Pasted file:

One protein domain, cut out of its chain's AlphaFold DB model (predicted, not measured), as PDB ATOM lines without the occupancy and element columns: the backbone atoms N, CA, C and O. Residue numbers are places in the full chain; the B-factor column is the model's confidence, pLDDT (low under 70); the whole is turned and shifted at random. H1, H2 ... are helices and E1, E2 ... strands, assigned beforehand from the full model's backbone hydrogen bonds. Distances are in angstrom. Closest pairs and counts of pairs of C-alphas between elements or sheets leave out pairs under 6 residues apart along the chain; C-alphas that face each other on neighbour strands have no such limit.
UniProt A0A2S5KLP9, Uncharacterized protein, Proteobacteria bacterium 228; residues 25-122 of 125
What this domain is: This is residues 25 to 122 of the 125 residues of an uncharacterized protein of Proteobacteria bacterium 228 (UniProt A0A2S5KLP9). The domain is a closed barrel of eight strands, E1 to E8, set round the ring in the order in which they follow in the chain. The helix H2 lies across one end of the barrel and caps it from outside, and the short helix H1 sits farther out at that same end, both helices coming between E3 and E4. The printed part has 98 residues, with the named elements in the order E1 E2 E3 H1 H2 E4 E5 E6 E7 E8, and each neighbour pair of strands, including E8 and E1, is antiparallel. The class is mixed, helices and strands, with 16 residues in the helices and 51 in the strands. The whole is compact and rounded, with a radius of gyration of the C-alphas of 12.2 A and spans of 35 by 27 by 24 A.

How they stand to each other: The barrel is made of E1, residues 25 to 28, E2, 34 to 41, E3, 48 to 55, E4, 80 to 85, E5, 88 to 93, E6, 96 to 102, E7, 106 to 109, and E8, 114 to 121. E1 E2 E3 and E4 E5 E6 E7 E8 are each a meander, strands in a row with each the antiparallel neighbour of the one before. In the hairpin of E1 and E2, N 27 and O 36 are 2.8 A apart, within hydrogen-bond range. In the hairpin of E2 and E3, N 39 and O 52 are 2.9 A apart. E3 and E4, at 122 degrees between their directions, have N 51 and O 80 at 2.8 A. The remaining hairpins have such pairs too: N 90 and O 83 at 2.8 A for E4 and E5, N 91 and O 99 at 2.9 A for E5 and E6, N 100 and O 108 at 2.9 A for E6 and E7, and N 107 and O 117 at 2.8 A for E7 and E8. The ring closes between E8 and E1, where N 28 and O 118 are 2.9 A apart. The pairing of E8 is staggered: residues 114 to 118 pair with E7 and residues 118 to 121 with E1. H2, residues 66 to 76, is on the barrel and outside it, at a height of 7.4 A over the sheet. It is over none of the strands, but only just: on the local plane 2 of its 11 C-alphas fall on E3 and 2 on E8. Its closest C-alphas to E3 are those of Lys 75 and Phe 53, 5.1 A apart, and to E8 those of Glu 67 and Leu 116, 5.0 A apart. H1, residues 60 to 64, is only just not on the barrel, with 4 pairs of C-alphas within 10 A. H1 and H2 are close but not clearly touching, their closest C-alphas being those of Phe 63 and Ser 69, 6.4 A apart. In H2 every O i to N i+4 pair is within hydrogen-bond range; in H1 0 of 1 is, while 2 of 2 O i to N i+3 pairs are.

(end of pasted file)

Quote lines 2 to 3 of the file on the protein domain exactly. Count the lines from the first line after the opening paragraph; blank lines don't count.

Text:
What this domain is: This is residues 25 to 122 of the 125 residues of an uncharacterized protein of Proteobacteria bacterium 228 (UniProt A0A2S5KLP9). The domain is a closed barrel of eight strands, E1 to E8, set round the ring in the order in which they follow in the chain. The helix H2 lies across one end of the barrel and caps it from outside, and the short helix H1 sits farther out at that same end, both helices coming between E3 and E4. The printed part has 98 residues, with the named elements in the order E1 E2 E3 H1 H2 E4 E5 E6 E7 E8, and each neighbour pair of strands, including E8 and E1, is antiparallel. The class is mixed, helices and strands, with 16 residues in the helices and 51 in the strands. The whole is compact and rounded, with a radius of gyration of the C-alphas of 12.2 A and spans of 35 by 27 by 24 A.

How they stand to each other: The barrel is made of E1, residues 25 to 28, E2, 34 to 41, E3, 48 to 55, E4, 80 to 85, E5, 88 to 93, E6, 96 to 102, E7, 106 to 109, and E8, 114 to 121. E1 E2 E3 and E4 E5 E6 E7 E8 are each a meander, strands in a row with each the antiparallel neighbour of the one before. In the hairpin of E1 and E2, N 27 and O 36 are 2.8 A apart, within hydrogen-bond range. In the hairpin of E2 and E3, N 39 and O 52 are 2.9 A apart. E3 and E4, at 122 degrees between their directions, have N 51 and O 80 at 2.8 A. The remaining hairpins have such pairs too: N 90 and O 83 at 2.8 A for E4 and E5, N 91 and O 99 at 2.9 A for E5 and E6, N 100 and O 108 at 2.9 A for E6 and E7, and N 107 and O 117 at 2.8 A for E7 and E8. The ring closes between E8 and E1, where N 28 and O 118 are 2.9 A apart. The pairing of E8 is staggered: residues 114 to 118 pair with E7 and residues 118 to 121 with E1. H2, residues 66 to 76, is on the barrel and outside it, at a height of 7.4 A over the sheet. It is over none of the strands, but only just: on the local plane 2 of its 11 C-alphas fall on E3 and 2 on E8. Its closest C-alphas to E3 are those of Lys 75 and Phe 53, 5.1 A apart, and to E8 those of Glu 67 and Leu 116, 5.0 A apart. H1, residues 60 to 64, is only just not on the barrel, with 4 pairs of C-alphas within 10 A. H1 and H2 are close but not clearly touching, their closest C-alphas being those of Phe 63 and Ser 69, 6.4 A apart. In H2 every O i to N i+4 pair is within hydrogen-bond range; in H1 0 of 1 is, while 2 of 2 O i to N i+3 pairs are.